Groucho and me

An email from my cousin, having sent him an email about Woody Allen about his days as a stand-up comedian, this was part of his reply:

If I¹m not very much mistaken, I spotted you in a Youtube clip, in the audience of a 1971 concert by Grand Funk Railroad. Check out the guy, 4 minutes and 15 seconds into the song. That is you. Digging the groove and slightly affected by mind-altering substances. Am I right or am I right?


He might well have been right, although the chap in the video was much too clean-cut for me in those days. I would also have been doing my final exams in my Masters year just as the concert was being held, although at this stretch, who can be sure. But what I do know for sure was that I was never able to listen to the kind of whatever it is that the band is playing. So I wrote back:

That was amazing. We both watched it and while it couldn’t have been me, it was uncanny. I actually had to look up where it was filmed, since 1971 was about right for when I might, just possibly, but only very very remotely, have gone to hear The Grand Funk Railroad. But at Shea Stadium in New York, even as far gone as I am, I was not there, not then. But if I told you I was, who might have doubted it. I can only say, you have more fortitude than I do for getting all the way to 4:15.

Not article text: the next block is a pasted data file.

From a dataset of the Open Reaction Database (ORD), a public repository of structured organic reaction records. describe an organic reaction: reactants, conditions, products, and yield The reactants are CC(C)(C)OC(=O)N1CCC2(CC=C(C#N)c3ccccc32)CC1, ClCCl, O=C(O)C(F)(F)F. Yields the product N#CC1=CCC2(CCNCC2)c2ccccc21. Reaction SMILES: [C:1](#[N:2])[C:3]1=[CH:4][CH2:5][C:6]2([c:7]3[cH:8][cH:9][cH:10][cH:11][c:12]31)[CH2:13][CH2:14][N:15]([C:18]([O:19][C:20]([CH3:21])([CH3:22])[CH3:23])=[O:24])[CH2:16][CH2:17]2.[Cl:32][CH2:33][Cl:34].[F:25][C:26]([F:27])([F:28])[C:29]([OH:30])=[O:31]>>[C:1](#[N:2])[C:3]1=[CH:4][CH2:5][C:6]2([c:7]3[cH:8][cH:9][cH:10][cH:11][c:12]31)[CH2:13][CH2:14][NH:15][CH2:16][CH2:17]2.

But appropriately, given what began this correspondence, I have had another Zelig-like moment. You can see me over Groucho’s left shoulder in Horsefeathers (1932) at the beginning of the clip below, but then from 15 seconds in. It is ridiculous how close I now look to that chap, mortar board and all, unlike that extraordinarily good looking chap sitting in the bleachers watching the concert in 1971.

I sent an actual photo of myself to a number of people that I found on the Camp White Pine website taken when I was 17 and no one recognises me. In fact, almost everyone refuses to believe I once looked like that. A kind of reverse-Zelig.

This is me when I was a mere cherub. I’m the one on the left:

me in 1965

The only certainty I can tell you is that no one who knew me in 1971, or when this picture was taken in the early 1960s, would ever have foretold how I would end up or who I would be today, I least of all.

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